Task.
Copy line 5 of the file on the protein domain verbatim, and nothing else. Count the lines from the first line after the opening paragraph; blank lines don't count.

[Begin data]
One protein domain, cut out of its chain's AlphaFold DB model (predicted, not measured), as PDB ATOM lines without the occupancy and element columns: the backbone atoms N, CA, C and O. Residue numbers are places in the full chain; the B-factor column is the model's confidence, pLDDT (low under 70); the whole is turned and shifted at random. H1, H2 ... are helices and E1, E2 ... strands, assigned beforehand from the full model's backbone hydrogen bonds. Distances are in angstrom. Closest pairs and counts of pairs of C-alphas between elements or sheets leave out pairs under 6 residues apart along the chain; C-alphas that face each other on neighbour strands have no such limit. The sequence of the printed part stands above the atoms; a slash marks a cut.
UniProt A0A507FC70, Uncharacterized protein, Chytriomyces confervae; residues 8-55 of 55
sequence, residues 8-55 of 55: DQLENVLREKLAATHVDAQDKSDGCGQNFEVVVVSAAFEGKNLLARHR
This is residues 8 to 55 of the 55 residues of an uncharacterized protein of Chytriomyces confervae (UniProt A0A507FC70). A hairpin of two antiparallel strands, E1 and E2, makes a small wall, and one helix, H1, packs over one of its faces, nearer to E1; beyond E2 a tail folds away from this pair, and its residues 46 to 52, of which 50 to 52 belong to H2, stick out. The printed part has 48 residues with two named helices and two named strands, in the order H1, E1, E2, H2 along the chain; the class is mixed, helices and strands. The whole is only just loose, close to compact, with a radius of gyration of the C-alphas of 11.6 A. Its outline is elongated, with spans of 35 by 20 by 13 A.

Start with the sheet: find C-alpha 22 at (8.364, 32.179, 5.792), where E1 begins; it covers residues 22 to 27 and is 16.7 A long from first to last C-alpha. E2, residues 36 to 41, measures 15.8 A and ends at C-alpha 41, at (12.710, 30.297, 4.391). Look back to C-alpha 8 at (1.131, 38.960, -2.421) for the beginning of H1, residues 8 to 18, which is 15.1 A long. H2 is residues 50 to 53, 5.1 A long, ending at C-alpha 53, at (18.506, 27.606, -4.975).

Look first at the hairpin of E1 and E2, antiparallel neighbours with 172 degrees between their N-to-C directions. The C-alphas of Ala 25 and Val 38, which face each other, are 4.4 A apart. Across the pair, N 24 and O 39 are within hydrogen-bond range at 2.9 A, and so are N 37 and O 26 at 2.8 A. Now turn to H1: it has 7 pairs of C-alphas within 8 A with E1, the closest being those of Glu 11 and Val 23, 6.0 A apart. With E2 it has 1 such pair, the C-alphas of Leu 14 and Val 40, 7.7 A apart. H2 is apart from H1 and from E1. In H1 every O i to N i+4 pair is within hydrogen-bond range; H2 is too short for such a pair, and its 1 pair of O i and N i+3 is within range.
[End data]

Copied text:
Look first at the hairpin of E1 and E2, antiparallel neighbours with 172 degrees between their N-to-C directions. The C-alphas of Ala 25 and Val 38, which face each other, are 4.4 A apart. Across the pair, N 24 and O 39 are within hydrogen-bond range at 2.9 A, and so are N 37 and O 26 at 2.8 A. Now turn to H1: it has 7 pairs of C-alphas within 8 A with E1, the closest being those of Glu 11 and Val 23, 6.0 A apart. With E2 it has 1 such pair, the C-alphas of Leu 14 and Val 40, 7.7 A apart. H2 is apart from H1 and from E1. In H1 every O i to N i+4 pair is within hydrogen-bond range; H2 is too short for such a pair, and its 1 pair of O i and N i+3 is within range.